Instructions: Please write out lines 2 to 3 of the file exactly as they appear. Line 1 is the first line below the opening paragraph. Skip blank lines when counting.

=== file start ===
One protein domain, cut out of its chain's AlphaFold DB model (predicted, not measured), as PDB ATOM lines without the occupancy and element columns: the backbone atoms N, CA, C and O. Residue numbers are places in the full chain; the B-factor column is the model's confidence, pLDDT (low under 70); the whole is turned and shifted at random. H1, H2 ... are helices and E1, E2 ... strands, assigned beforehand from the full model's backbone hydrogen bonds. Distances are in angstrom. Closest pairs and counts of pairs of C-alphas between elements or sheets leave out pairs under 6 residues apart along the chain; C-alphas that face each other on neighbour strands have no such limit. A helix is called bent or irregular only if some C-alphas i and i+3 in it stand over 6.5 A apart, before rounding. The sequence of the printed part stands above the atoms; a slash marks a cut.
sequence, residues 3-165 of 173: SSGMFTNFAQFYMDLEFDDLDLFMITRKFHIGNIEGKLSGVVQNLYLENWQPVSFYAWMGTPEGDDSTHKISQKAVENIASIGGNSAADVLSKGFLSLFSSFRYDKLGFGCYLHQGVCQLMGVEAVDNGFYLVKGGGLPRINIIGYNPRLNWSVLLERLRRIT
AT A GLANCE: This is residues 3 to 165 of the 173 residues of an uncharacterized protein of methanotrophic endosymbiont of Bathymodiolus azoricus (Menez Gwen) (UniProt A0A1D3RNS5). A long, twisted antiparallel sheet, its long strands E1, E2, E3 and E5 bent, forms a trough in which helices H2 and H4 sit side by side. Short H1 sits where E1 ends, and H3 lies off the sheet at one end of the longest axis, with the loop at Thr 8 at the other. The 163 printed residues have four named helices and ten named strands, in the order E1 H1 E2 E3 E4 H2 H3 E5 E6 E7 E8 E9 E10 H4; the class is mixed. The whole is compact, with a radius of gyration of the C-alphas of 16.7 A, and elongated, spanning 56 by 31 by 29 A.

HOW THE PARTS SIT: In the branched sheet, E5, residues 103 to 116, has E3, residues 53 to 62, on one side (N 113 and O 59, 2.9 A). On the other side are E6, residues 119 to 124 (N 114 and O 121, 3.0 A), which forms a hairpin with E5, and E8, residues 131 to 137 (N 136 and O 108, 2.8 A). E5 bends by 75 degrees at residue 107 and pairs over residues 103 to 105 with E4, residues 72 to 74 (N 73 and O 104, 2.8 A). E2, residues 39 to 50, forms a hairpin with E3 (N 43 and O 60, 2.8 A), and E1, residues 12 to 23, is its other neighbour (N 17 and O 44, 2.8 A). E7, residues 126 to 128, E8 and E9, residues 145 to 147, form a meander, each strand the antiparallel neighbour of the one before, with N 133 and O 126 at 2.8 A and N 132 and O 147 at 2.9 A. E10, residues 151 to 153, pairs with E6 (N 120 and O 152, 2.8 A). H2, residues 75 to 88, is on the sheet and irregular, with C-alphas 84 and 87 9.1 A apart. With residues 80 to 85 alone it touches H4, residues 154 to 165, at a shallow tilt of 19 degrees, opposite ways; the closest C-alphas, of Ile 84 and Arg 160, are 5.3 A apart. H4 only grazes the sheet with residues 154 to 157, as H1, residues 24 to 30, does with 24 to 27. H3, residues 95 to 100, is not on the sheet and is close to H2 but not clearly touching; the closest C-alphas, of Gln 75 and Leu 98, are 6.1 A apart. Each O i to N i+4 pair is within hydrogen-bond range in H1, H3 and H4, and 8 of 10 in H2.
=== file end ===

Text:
AT A GLANCE: This is residues 3 to 165 of the 173 residues of an uncharacterized protein of methanotrophic endosymbiont of Bathymodiolus azoricus (Menez Gwen) (UniProt A0A1D3RNS5). A long, twisted antiparallel sheet, its long strands E1, E2, E3 and E5 bent, forms a trough in which helices H2 and H4 sit side by side. Short H1 sits where E1 ends, and H3 lies off the sheet at one end of the longest axis, with the loop at Thr 8 at the other. The 163 printed residues have four named helices and ten named strands, in the order E1 H1 E2 E3 E4 H2 H3 E5 E6 E7 E8 E9 E10 H4; the class is mixed. The whole is compact, with a radius of gyration of the C-alphas of 16.7 A, and elongated, spanning 56 by 31 by 29 A.

HOW THE PARTS SIT: In the branched sheet, E5, residues 103 to 116, has E3, residues 53 to 62, on one side (N 113 and O 59, 2.9 A). On the other side are E6, residues 119 to 124 (N 114 and O 121, 3.0 A), which forms a hairpin with E5, and E8, residues 131 to 137 (N 136 and O 108, 2.8 A). E5 bends by 75 degrees at residue 107 and pairs over residues 103 to 105 with E4, residues 72 to 74 (N 73 and O 104, 2.8 A). E2, residues 39 to 50, forms a hairpin with E3 (N 43 and O 60, 2.8 A), and E1, residues 12 to 23, is its other neighbour (N 17 and O 44, 2.8 A). E7, residues 126 to 128, E8 and E9, residues 145 to 147, form a meander, each strand the antiparallel neighbour of the one before, with N 133 and O 126 at 2.8 A and N 132 and O 147 at 2.9 A. E10, residues 151 to 153, pairs with E6 (N 120 and O 152, 2.8 A). H2, residues 75 to 88, is on the sheet and irregular, with C-alphas 84 and 87 9.1 A apart. With residues 80 to 85 alone it touches H4, residues 154 to 165, at a shallow tilt of 19 degrees, opposite ways; the closest C-alphas, of Ile 84 and Arg 160, are 5.3 A apart. H4 only grazes the sheet with residues 154 to 157, as H1, residues 24 to 30, does with 24 to 27. H3, residues 95 to 100, is not on the sheet and is close to H2 but not clearly touching; the closest C-alphas, of Gln 75 and Leu 98, are 6.1 A apart. Each O i to N i+4 pair is within hydrogen-bond range in H1, H3 and H4, and 8 of 10 in H2.